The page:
Comments on the Concept of Language
Rousas J. Rushdoony. "History is in part not only
a long struggle for the minds, bodies, and properties of men…
but it is also a battle with respect to language.
An instrument of power at Babel, language was, according
to Scripture, confused by God in order to create diversity and
the possibility of separate and integral developments.
Men fail to understand one another not only when they
speak alien tongues, but when they use the same words with very
Communists and conservative U. S. Republicans alike use the word
“republic,” but with radically different interpretations.
Christians and relativists both speak of “law” with no
identity of meaning.
Again, the definition of liberty is not limited to its nine
dictionary definitions but has, in its civil and religious
connotations, as many meanings almost as there are political
parties and religions in existence.
As a result, the very fact of a common tongue and an
identical word can sometimes, on the presupposition of a
necessary cultural unity, further the confusion of speech.
As a result, many cults and movements have sought at
times a private and esoteric speech only to find staleness and
flatness of definition from lack of public conflict.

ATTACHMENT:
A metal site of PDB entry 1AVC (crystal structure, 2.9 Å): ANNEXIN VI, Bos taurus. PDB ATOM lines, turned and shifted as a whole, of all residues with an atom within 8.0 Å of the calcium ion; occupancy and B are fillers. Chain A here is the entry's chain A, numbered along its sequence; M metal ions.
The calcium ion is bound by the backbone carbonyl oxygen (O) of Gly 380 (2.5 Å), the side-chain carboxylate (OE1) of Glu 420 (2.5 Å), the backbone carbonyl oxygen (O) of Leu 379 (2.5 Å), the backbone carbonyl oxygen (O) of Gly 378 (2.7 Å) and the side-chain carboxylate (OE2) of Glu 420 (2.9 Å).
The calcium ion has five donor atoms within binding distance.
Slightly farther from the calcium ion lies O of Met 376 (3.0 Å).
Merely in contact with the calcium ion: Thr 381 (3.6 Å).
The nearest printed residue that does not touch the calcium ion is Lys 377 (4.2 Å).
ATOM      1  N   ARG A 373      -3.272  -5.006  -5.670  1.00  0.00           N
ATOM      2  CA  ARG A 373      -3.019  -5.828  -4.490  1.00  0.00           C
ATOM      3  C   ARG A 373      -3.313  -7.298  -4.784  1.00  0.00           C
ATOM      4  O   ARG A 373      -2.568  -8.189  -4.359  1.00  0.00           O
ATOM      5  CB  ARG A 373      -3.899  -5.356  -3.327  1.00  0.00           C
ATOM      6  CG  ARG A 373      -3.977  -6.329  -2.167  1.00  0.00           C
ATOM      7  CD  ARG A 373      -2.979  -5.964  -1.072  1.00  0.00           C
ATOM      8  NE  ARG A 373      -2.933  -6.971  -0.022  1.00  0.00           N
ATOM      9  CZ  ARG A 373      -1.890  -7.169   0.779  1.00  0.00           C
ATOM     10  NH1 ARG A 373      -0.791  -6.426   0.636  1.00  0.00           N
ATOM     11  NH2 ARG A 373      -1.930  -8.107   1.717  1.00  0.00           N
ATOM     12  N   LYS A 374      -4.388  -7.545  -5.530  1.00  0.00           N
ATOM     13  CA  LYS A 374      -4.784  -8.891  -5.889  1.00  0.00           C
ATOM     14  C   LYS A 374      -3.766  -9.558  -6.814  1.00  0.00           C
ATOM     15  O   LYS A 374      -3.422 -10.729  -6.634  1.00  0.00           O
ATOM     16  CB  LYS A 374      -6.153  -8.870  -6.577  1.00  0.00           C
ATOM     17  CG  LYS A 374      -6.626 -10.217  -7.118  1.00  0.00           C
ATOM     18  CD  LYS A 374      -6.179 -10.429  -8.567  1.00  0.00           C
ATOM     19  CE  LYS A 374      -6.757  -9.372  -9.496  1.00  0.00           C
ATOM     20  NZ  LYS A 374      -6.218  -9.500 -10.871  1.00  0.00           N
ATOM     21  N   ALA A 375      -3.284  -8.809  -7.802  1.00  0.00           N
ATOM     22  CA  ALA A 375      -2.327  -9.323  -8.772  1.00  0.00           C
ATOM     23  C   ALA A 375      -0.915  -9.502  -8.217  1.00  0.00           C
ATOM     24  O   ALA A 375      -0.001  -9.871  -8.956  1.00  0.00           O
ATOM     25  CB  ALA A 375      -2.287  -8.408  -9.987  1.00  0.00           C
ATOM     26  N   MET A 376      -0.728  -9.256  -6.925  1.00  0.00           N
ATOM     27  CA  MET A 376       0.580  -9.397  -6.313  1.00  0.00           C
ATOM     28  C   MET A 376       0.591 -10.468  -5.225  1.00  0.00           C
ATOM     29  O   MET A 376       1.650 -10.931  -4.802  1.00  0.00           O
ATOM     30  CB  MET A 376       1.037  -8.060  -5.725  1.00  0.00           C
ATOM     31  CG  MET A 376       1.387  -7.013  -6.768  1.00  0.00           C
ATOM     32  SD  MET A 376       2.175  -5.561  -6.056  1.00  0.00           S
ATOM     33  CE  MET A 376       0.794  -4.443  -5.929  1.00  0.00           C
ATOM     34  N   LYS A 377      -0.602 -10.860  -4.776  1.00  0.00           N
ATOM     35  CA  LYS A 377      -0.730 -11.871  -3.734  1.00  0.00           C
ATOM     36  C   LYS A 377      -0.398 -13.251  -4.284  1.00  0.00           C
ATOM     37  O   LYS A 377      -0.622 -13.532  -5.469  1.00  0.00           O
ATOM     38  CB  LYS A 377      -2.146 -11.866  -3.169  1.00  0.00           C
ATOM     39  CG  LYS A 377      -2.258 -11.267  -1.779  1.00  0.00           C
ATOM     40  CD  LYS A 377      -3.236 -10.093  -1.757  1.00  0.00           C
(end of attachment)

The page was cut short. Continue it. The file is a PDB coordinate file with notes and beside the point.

Moreover, in general usage words and communication-forms
change, and they sometimes change so slowly that the erosion is
imperceptible even when complete."
Republic, page 1, 1978)
Webster's 1828 Dictionary.
"1. Human speech; the expression of ideas by words or
significant articulate sounds, for the communication of
thoughts. Language consists in the oral utterance of sounds,
which usage has made the representatives of ideas. When two or
more persons customarily annex the same sounds to the same
ideas, the expression of these sounds by one person communicates
his ideas to another. This is the primary sense of language, the
use of which is to communicate the thoughts of one person to
another through the organs of hearing. Articulate sounds are
represented by letters, marks or characters which form words.
Hence language consists also in...
2. Words duly arranged in sentences, written,
printed or engraved, and exhibited to the eye.
3. The speech or expression of ideas peculiar
to a particular nation. Men had originally one and the same
language, but the tribes or families of men, since their
dispersion, have distinct languages.
4. Style; manner of expression.
Others for language all their care express.
5. The inarticulate sounds by which irrational
animals express their feelings and wants. Each species of
animals has peculiar sounds, which are uttered instinctively,
and are understood by its own species, and its own species only.
6. Any manner of expressing thoughts. Thus we
speak of the language of the eye, a language very expressive and
7. A nation, as distinguished by their speech.